Security and fair-use challenges: collaborative systems are vulnerable to malicious behavior from inside and outside; moreover, what counts as ‘malicious’ is often contested – as it is the case with cheating in multiplayer games, or other rule-bending strategies (such as exploiting technical bugs, or relying on collective or automated agency instead of individual agency). How do designers adapt to anticipated challenges, and how do participants adjust locally to suspicious behaviors?
Learning about learning: how can we foster a literacy of computer-supported collaborative learning for students in computer engineering? How can we together become more aware of challenges and opportunities in the design of CSCL solutions?
Methods and techniques in evaluating participants’ experiences in CSCL projects: how do we capture satisfaction, richness of interaction, learning on technical and social dimensions, individual and community learning? What are the challenges of observing, measuring, comparing learning processes and outcomes?
Workshop Co-Chairs

Stefan Trausan-Matu
Department of Computer Science, University Politehnica of Bucharest, Romania
stefan.trausan at cs.pub.ro

Razvan Rughinis
Department of Computer Science, University Politehnica of Bucharest, Romania
razvan.rughinis at cs.pub.ro 3

Program Committee Members

Gillian Armitt, University of Manchester, UK
Raja Chiky, ISEP Paris, France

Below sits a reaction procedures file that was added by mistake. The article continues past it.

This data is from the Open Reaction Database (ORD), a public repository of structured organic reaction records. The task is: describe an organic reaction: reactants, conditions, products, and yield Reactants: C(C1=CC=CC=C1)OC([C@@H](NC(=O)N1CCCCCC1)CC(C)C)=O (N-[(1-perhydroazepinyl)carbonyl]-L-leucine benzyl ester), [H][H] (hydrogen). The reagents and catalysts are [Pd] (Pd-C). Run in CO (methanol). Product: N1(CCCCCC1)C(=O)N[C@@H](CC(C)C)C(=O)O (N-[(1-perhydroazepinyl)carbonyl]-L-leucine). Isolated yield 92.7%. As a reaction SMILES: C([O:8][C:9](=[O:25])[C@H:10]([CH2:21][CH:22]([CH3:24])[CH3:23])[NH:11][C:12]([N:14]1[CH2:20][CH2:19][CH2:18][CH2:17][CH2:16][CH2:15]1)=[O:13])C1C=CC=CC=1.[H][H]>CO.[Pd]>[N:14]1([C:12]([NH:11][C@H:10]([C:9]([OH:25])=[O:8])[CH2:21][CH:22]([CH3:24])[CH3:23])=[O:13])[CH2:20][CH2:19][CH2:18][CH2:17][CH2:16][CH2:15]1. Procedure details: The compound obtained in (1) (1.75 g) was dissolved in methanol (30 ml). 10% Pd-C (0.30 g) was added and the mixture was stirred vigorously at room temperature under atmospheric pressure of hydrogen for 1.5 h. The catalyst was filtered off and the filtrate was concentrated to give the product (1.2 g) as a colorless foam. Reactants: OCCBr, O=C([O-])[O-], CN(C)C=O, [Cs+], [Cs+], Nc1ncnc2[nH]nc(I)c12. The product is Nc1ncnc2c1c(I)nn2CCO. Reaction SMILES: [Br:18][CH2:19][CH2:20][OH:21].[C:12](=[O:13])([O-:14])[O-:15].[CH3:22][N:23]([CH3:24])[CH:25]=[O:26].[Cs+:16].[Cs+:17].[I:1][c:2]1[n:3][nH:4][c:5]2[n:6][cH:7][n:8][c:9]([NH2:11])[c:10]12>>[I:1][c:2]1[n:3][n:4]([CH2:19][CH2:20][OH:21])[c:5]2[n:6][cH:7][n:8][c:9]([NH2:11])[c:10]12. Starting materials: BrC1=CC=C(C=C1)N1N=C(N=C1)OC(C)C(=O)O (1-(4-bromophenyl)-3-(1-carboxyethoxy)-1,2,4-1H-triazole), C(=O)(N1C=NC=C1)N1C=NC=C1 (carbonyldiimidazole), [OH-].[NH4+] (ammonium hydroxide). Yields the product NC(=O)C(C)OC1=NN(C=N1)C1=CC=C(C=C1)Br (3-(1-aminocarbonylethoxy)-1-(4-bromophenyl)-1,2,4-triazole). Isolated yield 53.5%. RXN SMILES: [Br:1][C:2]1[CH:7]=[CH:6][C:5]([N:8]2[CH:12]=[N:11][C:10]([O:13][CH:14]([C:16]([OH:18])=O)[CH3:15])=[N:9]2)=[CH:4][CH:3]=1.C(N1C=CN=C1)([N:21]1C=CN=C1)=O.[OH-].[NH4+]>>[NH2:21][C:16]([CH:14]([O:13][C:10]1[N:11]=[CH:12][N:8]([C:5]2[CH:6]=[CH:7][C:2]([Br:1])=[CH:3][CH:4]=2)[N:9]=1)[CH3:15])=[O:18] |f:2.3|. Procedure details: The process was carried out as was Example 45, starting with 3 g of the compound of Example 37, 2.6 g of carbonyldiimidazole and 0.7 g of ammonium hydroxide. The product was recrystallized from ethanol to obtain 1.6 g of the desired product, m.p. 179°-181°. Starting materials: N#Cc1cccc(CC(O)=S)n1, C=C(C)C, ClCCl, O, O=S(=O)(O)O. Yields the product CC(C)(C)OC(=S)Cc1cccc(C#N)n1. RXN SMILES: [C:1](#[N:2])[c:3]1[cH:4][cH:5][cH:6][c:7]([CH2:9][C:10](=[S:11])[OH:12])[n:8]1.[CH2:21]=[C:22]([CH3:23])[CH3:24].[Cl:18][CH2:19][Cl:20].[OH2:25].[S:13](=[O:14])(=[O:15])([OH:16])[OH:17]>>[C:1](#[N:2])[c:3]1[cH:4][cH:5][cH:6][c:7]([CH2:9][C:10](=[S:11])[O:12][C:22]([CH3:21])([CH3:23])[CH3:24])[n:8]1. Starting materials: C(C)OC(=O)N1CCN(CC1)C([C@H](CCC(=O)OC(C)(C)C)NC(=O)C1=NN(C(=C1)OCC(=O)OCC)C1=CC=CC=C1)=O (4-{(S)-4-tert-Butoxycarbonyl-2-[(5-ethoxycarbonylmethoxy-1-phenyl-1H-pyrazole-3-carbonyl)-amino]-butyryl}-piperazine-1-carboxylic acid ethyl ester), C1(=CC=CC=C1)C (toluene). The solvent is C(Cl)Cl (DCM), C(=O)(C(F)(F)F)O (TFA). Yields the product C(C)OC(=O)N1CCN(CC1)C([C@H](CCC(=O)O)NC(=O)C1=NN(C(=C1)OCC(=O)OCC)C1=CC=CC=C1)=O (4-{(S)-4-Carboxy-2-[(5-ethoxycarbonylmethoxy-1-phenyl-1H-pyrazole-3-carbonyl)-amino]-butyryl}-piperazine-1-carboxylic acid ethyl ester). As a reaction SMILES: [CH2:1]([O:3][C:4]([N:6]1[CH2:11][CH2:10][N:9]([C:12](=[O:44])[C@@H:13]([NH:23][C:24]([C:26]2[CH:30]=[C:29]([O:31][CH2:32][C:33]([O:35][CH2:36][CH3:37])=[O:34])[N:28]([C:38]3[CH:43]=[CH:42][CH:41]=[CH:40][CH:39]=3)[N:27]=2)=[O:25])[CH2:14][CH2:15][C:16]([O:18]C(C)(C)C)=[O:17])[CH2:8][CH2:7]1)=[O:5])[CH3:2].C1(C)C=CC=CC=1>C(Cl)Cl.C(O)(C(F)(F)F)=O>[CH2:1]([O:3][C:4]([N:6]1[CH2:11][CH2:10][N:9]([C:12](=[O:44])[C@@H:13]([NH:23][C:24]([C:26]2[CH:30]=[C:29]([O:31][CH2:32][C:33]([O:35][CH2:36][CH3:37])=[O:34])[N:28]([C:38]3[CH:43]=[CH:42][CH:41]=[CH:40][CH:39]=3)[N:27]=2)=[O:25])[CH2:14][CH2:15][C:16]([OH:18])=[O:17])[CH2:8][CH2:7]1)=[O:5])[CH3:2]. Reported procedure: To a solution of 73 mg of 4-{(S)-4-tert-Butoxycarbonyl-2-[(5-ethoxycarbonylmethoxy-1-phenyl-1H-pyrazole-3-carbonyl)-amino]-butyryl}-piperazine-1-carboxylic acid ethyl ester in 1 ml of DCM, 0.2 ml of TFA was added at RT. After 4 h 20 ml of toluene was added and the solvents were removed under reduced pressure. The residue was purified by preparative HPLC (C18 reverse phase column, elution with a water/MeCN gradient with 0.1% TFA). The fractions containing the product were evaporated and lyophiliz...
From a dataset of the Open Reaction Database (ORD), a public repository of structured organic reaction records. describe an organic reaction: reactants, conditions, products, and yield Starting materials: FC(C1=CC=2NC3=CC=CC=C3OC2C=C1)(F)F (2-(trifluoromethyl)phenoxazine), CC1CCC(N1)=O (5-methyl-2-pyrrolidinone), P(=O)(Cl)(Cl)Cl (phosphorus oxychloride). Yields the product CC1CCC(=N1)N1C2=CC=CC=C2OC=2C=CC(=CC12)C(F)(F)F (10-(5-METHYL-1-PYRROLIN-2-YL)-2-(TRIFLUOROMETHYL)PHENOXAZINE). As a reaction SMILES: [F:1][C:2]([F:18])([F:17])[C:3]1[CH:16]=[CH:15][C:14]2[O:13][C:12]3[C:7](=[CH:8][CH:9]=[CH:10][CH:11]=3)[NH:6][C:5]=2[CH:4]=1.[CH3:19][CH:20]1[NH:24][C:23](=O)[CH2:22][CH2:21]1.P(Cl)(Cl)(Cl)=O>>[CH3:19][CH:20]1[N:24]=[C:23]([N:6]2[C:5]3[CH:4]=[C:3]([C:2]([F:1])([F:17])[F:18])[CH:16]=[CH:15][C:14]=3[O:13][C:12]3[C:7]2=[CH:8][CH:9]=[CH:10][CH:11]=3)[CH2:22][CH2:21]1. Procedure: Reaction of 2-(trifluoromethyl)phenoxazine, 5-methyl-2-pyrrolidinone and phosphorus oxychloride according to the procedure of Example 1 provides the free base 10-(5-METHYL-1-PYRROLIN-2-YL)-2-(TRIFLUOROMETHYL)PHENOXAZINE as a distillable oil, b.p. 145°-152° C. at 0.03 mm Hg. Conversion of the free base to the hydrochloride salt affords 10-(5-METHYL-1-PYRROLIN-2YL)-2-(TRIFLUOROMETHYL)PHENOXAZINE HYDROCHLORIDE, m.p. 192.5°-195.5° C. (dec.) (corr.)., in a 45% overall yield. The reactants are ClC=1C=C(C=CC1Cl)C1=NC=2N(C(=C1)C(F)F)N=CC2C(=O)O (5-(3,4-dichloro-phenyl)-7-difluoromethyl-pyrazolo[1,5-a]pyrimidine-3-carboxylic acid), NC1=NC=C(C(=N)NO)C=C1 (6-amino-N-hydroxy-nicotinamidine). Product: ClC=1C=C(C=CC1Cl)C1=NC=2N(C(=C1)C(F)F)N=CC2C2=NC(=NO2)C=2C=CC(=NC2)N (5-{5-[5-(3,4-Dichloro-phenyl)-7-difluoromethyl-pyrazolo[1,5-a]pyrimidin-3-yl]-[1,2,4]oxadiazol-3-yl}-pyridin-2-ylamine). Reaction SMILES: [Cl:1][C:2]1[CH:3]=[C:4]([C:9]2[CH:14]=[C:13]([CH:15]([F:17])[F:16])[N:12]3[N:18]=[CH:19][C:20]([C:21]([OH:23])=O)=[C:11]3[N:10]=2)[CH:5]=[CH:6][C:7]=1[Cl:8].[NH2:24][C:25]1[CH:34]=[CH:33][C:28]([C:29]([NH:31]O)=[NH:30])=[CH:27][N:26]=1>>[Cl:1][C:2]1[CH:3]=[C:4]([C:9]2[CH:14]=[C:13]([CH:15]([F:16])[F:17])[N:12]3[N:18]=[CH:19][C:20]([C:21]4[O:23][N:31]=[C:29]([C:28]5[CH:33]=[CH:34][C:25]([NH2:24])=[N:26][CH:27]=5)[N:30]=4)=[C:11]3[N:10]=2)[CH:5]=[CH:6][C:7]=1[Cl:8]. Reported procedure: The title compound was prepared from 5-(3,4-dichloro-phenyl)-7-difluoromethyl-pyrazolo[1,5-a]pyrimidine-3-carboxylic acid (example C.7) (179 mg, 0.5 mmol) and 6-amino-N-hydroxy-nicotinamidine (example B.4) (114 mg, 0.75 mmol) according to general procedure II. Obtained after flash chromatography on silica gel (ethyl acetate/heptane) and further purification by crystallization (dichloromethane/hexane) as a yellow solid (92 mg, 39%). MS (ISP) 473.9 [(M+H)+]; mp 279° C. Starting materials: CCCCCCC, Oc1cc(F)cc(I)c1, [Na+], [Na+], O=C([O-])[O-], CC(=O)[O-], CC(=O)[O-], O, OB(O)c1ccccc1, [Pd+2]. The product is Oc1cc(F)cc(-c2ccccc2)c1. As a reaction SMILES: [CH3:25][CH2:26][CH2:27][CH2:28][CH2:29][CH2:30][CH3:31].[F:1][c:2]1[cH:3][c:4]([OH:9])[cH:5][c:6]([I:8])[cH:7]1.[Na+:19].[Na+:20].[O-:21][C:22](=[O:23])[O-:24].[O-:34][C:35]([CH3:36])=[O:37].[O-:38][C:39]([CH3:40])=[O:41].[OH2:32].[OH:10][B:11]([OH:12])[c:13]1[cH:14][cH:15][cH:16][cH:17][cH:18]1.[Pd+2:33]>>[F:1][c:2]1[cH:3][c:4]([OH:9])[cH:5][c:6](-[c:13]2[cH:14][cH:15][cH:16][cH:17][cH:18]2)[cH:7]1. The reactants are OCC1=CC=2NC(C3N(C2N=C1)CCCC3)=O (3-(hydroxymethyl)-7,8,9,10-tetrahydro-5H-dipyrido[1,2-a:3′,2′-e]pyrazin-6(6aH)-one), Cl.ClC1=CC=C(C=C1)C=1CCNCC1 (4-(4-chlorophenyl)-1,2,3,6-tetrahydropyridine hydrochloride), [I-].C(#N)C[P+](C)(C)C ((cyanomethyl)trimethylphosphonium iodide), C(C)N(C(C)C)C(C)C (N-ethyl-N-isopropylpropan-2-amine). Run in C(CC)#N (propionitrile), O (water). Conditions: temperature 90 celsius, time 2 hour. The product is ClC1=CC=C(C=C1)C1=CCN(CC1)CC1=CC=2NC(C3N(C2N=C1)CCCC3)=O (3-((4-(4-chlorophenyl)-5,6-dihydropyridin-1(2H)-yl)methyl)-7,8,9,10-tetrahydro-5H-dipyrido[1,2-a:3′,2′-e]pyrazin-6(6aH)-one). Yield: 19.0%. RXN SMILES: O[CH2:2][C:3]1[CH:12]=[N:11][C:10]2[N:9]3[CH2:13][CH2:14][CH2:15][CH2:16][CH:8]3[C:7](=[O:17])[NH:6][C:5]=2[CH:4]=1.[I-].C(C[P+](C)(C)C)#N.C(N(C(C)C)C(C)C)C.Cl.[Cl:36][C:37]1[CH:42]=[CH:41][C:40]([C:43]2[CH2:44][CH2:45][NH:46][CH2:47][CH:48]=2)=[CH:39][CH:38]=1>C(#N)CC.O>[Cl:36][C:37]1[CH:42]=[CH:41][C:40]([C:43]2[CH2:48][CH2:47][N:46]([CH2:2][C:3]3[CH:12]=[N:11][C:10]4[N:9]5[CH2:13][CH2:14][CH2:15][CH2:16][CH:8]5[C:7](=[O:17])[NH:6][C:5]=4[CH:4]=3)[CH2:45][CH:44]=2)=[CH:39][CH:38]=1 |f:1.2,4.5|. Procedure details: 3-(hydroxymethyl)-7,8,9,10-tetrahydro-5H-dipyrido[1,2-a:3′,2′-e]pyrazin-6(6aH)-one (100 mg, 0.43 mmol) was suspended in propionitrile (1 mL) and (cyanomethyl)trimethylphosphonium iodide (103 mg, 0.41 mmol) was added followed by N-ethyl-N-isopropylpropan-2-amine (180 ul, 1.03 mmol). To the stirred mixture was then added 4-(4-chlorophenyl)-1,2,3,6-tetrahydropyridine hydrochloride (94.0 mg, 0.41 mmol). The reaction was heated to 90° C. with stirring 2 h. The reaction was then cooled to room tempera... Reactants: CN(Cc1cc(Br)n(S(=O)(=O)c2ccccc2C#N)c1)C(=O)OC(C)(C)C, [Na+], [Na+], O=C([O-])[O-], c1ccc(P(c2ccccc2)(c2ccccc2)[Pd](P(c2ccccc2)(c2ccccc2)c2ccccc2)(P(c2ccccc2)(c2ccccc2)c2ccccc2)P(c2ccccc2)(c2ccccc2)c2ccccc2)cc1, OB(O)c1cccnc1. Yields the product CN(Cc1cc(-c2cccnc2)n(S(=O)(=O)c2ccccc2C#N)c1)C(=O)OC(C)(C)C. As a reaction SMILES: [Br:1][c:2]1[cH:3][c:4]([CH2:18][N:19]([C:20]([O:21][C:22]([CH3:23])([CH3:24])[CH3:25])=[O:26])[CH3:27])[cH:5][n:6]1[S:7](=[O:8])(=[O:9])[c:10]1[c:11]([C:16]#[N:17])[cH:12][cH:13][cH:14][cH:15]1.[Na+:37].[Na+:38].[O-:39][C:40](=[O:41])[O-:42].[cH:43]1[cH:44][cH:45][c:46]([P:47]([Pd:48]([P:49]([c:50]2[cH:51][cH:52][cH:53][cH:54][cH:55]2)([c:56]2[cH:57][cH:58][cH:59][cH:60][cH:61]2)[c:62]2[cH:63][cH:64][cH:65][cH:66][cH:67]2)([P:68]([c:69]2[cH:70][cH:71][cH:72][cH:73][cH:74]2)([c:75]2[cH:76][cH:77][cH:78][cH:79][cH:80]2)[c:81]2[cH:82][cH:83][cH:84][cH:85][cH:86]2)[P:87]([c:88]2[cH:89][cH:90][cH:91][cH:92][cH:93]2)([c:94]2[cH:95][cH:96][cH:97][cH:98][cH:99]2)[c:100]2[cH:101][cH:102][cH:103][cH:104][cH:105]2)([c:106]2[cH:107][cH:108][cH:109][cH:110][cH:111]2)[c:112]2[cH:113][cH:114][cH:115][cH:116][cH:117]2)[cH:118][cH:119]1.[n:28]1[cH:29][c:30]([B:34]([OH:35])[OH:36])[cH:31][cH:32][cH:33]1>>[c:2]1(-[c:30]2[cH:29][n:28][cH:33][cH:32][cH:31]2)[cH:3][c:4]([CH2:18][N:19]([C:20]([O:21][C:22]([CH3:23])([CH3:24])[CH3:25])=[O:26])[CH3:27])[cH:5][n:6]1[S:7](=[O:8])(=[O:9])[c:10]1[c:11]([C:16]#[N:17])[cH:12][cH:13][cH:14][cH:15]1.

Costin Chiru, University Politehnica of Bucharest, Romania
Philippe Dessus, Universitéierre Mendes France, France
Valentin Gheorghita, Google, Switzerland
Alexandru Iosup, Delft University of Technology, Netherlands
Ana-Maria Marhan, Institutul de Filosofie si Psihologie al Academiei Romane
Nic. Nistor, Ludwig-Maximilians-Universitaet Muenchen
Corneliu Popeea, Technische Universitaet Muenchen
Vlad Posea, University Politehnica of Bucharest, Romania
Costin Pribeanu, ICI Bucuresti, Romania
Traian Rebedea, University Politehnica of Bucharest, Romania
Important Dates

Paper submission (extended deadline): February 11, 2013
Author Notification: March 24, 2013
Camera Ready: April 28, 2013
Author Registration: April 28, 2013
CSCS19 Conference: May 29-31, 2013
Submission Guidelines

Authors are invited to submit research and application papers following the IEEE Computer Society Proceedings Manuscripts style: two columns, single-spaced, including figures and references, using 10-sized fonts, and page numbering throughout the document. You can download the IEEE Computer Society Proceedings Author Guidelines at the IEEE formatting web page: http://www.ieee.org/web/publications/pubservices/confpub/AuthorTools/conferenceTemplates.html

We request the submission of academic workshop papers (6 pages) representing original, previously unpublished work. Submitted papers will be carefully evaluated based on technical soundness, originality, significance, and clarity of exposition. Papers should be prepared in PDF format and submitted electronically to the CSCS19 online submission system (please select the workshop title on the respective online submission page). Submission of a paper implies that, should the paper be accepted, at least one of the authors must register and present the paper at the workshop.

Accepted papers will be given guidelines in preparing and submitting the final manuscript(s) together with the notification of acceptance. Proceedings of the Workshops will be published by IEEE Computer Society Press.

Stefan Trausan-Matu
Department of Computer Science, University Politehnica of Bucharest, Romania
stefan.trausan at cs.pub.ro

Razvan Rughinis
Department of Computer Science, University Politehnica of Bucharest, Romania
razvan.rughinis at cs.pub.ro


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Page Information

Author(s): Rikke Friis Dam
URL: http://www.interaction-design.org/calendar/international_workshop_on_design_and_spontaneity_in_computer-supported_collaborative_learning__ds-cscl_2013.html